During the crucial period to the end of 1998, Equitable Life advertised and sold annuities without adequate reserves and without informing new savers of the vast pre-existing liabilities. That continued after January 1999, under the auspices, by that stage, of the FSA, until December 2000, when the House of Lords decided that Equitable was obliged to honour its guaranteed annuities in full. I have great sympathy with the Financial Secretary given the situation in which she and the Government find themselves, but they cannot wash their hands of responsibility for the fate of many of those with-profits policyholders who are now trapped.
The way forward is to end the obfuscation and delay that have been integral to the developments of the past 16 months, since the launch of the Penrose inquiry. The Treasury must now be open and honest about its role in the Equitable crisis. I have submitted many of the 253 outstanding ombudsman inquiry notifications, all of which have been stayed since August last year and the launch of the inquiry. I hope that the Financial Secretary will be able to suggest a timetable today. Her protestations in the national newspapers earlier in the year, when she said that Lord Penrose's investigations should be conducted in the due course of time, will fail to inspire confidence, and that will have an effect well beyond the issue of Equitable Life. That is one of the main concerns: the problems in the pensions industry as a whole are crucial to the way in which we proceed. The issue goes beyond the issues that relate specifically to Equitable.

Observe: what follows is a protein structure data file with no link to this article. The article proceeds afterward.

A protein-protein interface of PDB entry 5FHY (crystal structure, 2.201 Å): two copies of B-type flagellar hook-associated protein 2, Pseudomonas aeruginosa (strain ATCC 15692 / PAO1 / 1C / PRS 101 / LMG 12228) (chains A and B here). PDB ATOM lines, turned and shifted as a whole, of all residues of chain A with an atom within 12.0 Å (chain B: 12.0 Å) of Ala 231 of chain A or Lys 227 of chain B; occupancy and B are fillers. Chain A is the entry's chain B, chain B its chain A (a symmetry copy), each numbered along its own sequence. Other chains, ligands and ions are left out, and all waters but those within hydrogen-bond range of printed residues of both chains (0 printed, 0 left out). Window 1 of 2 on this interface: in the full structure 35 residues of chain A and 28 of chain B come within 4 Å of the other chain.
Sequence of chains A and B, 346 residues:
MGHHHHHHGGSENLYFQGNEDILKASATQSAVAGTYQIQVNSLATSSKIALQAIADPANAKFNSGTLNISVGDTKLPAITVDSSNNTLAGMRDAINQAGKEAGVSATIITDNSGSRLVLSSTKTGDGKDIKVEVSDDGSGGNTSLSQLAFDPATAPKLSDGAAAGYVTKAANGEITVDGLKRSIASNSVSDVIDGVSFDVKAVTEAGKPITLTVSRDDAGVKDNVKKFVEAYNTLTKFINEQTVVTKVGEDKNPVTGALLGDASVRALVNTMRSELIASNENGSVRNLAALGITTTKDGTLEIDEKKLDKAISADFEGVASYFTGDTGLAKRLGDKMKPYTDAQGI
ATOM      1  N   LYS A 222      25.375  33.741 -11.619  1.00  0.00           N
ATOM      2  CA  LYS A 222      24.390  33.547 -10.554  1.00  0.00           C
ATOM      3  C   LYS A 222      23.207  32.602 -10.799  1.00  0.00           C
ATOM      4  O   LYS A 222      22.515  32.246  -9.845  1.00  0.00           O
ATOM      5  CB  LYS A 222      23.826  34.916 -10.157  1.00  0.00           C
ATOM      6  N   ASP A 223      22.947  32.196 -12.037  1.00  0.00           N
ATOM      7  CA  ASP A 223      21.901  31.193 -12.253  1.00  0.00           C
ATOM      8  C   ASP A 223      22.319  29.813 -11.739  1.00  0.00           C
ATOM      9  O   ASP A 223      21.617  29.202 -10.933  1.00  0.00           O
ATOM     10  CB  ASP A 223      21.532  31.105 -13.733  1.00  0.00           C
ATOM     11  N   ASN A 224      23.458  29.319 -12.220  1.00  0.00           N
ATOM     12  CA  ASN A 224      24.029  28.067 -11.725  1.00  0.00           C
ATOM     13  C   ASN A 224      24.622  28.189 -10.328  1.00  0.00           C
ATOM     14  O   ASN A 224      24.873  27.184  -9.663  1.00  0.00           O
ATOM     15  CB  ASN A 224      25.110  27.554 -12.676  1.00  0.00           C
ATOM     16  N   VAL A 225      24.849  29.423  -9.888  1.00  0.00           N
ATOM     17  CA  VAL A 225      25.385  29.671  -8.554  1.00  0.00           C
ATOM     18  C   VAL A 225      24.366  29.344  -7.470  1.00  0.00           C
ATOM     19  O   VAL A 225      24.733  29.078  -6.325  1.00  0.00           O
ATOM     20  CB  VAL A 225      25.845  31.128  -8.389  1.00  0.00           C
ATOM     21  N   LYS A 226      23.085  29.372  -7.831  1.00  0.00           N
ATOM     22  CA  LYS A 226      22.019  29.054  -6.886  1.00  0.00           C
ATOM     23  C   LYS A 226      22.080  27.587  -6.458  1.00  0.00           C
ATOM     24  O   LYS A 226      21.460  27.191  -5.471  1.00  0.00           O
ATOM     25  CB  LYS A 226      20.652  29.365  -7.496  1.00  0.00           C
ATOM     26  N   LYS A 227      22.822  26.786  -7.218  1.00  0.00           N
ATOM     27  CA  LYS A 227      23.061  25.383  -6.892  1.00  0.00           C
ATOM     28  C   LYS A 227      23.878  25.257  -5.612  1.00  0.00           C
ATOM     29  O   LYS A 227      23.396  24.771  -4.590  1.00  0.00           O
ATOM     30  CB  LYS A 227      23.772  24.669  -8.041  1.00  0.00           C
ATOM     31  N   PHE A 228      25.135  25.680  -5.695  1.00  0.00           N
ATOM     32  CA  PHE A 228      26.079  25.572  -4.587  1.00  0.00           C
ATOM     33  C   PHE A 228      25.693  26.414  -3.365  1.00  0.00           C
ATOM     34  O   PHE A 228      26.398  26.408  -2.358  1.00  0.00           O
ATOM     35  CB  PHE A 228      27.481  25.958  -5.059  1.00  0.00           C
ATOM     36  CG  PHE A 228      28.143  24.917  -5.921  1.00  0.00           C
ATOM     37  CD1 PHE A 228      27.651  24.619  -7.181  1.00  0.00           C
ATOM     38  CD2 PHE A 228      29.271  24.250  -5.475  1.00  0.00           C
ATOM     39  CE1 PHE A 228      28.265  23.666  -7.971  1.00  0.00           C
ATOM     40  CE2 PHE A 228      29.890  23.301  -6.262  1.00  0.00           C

Several of my constituents who are with-profits annuitants put their case succinctly. First, the Government have forced pensioners to take out annuities by the age of 75, which is yet another reason why the Conservatives are keen to end the strict rule. Secondly, Equitable Life annuitants were unaware, in taking out their policies before December 1998, that there was any potential problem. Thirdly, to save the company, those very annuitants, who are often relying on relatively small incomes to enable them to live happily in retirement, voted for the compromise agreement a year or so ago, thus depriving themselves of any right to sue for mis-selling. Yet those same annuitants are now unable to transfer to another provider, and their income is therefore reduced dramatically—perhaps even terminally. Many of them are worried sick. Realistically, they will be unable to build another pot of capital for their retirement. The sheer uncertainty over what is to come in the months and years ahead is the killer.